Maniloff’s Top 10 Coverage Decisions Of 2006

It is hard to write excellent legal prose for a number of reasons, not the least of which is the surprising resistance one encounters to good writing from many people who treat legal writing as if it is not an art but merely an industrial process, like bleaching wood pulp. These people treat any attempt at originality, creativity or — heaven forbid — humor as if you had showed up at a job interview with a Harley tattoo on your forehead. In addition, writing anything good is just plain hard, often agonizing, work.  Strangely enough, really good writing does not bear the marks and bruises of all this laboring, but instead reads as if it flowed naturally from the author’s fingertips with little effort.  Good writing glides, turns, shoots and scores like The Great One in his prime.     

So here is an example of legal writing that is really good, by Randy Maniloff, of White and Williams in Philadelphia.  Here is a link to Randy’s upcoming article in Mealey’s Litigation Report: Insurance on the year’s 10 most significant insurance decisions.  When I praise the writing, don’t take that to mean I slight the substance, because good writing is substance.  I place this article in my highest category of legal writing — the Steve Buscemi class — named after the actor who always brings something fresh, surprising and original to a role, who puts maximum effort into each part without letting you see the effort, and who worked as a firefighter for four years before becoming a star, and then showed up for work at his old firehouse the day after 9/11, working 12-hour shifts at Ground Zero while disdaining publicity. 

I can’t quibble with Randy’s case selection — I’ve written about many of them myself — although for sentimental reasons, I found myself wishing at least one of the Hurricane Katrina coverage cases, which I have spent so much time analyzing and of which I have grown so fond, had made the list.  My favorite analysis in Randy’s piece is French v. Assurance Co. of America (4th Cir. 2006), particularly this excerpt that brings clarity to a construction defect issue that often seems murky:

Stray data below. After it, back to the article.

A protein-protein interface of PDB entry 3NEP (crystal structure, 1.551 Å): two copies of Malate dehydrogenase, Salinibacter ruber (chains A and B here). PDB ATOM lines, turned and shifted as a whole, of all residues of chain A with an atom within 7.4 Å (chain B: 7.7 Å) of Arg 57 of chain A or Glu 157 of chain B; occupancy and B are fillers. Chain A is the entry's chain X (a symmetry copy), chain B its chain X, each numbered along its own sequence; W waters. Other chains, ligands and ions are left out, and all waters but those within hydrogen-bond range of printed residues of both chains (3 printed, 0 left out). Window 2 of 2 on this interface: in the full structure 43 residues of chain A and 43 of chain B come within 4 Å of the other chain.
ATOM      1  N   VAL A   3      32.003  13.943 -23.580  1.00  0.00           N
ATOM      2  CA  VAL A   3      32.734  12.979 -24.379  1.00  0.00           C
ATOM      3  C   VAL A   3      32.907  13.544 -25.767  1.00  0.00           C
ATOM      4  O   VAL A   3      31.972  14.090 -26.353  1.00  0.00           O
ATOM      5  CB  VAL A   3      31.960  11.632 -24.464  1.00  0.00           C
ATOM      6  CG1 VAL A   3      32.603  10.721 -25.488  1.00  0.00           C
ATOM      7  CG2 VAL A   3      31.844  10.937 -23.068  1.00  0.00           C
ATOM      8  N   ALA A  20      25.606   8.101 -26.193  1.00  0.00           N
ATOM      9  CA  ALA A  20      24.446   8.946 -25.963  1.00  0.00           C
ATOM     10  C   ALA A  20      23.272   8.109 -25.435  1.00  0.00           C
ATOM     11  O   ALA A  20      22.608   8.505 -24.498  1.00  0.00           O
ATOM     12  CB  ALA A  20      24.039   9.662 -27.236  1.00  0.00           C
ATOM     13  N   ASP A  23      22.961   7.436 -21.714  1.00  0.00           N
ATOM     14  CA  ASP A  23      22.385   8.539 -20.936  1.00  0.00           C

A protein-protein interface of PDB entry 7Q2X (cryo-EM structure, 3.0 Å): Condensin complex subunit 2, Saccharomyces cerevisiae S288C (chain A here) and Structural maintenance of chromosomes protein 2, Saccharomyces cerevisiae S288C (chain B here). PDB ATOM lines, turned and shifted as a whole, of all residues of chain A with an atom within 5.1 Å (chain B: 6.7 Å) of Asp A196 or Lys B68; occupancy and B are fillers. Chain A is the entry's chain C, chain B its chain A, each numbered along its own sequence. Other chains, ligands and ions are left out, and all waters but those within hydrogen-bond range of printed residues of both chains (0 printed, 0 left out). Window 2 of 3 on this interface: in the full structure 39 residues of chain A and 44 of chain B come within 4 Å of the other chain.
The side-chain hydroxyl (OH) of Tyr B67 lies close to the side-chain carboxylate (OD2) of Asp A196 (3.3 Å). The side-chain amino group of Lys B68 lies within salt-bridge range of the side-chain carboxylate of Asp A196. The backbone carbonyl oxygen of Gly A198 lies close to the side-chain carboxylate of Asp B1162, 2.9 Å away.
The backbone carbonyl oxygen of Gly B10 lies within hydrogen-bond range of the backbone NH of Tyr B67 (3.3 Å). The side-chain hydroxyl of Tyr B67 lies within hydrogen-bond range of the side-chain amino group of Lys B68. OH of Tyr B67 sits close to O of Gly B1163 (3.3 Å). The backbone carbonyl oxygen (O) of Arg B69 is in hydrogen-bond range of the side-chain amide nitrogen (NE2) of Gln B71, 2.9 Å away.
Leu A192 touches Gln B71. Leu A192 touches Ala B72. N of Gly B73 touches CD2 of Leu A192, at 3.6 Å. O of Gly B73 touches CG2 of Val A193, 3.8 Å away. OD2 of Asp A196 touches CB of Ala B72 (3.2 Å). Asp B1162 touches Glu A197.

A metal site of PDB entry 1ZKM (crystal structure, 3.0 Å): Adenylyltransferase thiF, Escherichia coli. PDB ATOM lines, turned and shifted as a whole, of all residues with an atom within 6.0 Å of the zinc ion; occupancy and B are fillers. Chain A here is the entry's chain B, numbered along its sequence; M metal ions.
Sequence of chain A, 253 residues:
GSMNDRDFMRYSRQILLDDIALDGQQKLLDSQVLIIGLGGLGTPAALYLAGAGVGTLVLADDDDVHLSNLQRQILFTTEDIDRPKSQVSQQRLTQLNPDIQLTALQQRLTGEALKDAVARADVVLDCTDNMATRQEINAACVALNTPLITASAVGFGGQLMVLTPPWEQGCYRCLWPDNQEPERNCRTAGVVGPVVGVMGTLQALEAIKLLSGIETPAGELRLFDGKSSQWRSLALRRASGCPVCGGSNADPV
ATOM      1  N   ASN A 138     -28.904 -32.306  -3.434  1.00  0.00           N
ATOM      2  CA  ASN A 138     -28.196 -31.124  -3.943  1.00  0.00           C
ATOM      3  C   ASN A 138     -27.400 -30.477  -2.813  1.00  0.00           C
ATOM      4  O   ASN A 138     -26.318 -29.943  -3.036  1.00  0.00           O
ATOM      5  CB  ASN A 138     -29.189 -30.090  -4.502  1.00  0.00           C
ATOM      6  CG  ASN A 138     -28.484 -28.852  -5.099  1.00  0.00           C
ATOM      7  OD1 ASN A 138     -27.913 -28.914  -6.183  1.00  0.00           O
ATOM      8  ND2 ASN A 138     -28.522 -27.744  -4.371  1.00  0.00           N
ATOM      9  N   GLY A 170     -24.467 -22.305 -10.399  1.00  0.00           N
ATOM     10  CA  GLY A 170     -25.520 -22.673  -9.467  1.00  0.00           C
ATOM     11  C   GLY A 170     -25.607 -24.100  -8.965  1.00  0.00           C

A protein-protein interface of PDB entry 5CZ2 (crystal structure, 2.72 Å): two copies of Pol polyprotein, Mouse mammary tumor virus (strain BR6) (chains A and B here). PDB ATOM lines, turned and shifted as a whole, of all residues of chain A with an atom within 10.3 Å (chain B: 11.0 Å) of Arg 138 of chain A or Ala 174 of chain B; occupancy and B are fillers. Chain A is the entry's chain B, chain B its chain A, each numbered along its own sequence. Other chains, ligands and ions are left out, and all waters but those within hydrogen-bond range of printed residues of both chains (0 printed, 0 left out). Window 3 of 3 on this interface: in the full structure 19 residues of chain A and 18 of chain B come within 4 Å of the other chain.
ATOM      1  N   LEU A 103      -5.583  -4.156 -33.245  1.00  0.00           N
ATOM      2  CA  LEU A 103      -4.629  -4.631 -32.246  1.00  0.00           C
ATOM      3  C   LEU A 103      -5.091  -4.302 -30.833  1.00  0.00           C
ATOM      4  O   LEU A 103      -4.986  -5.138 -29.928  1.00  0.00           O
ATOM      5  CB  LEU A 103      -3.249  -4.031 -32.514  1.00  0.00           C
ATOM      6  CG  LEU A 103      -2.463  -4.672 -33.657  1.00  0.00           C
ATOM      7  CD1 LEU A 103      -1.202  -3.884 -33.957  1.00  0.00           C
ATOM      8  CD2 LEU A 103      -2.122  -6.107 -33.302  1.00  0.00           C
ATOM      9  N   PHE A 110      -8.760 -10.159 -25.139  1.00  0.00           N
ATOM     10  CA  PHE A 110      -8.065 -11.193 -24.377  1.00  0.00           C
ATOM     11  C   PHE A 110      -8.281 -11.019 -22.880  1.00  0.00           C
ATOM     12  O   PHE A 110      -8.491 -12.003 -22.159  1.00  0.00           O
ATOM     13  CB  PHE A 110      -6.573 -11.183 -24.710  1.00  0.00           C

However, the flaw in this argument is that the subcontractor exception to the your work exclusion is not called the subcontractor exception to the occurrence requirement. The French Court recognized this and concluded that, notwithstanding that the EIFS was defectively installed by a subcontractor, such defective application does not constitute an accident, and, therefore, is not an occurrence under the CGL policy. 

My favorite lede from the analysis of the cases is this one, from Standard Fire Ins. Co. v. Spectrum Community Assoc., 46 Cal.Rptr.3d 804 (Cal.App. 2006):

What’s the difference between a John Grisham novel and the continuous trigger? Answer: Nothing.  They are both legal fiction.

And here’s a great short summary of Brannon v. Continental Casualty Co.:

— Supreme Court of Alaska gave an insurer a chilly reception to its argument that the statute of limitations on an insured’s action for breach of the duty to defend began to run from the time of the disclaimer . . . .

Print the article out and read the whole thing.  At 23 pages, it will take a little time, but it’s worth it.


Filed under Bad Faith, Duty to Defend, Duty to Indemnify, Industry Developments, Liability Policies

2 Responses to Maniloff’s Top 10 Coverage Decisions Of 2006

  1. Luke Culpepper

    I enjoyed Randy’s article as well, particularly his selection of Patrons Oxford Ins. Co. v. Harris. The Patrons Oxford opinion appears to be a well-reasoned solution to the age-old dilemma insurers are faced with when their insured receives a settlement offer below policy limits yet the insurer is defending the underlying litigation under a reservation of rights (i.e., settling would avoid the risk of an excessive judgment, but why settle if coverage doesn’t exist?). However, as Randy points out: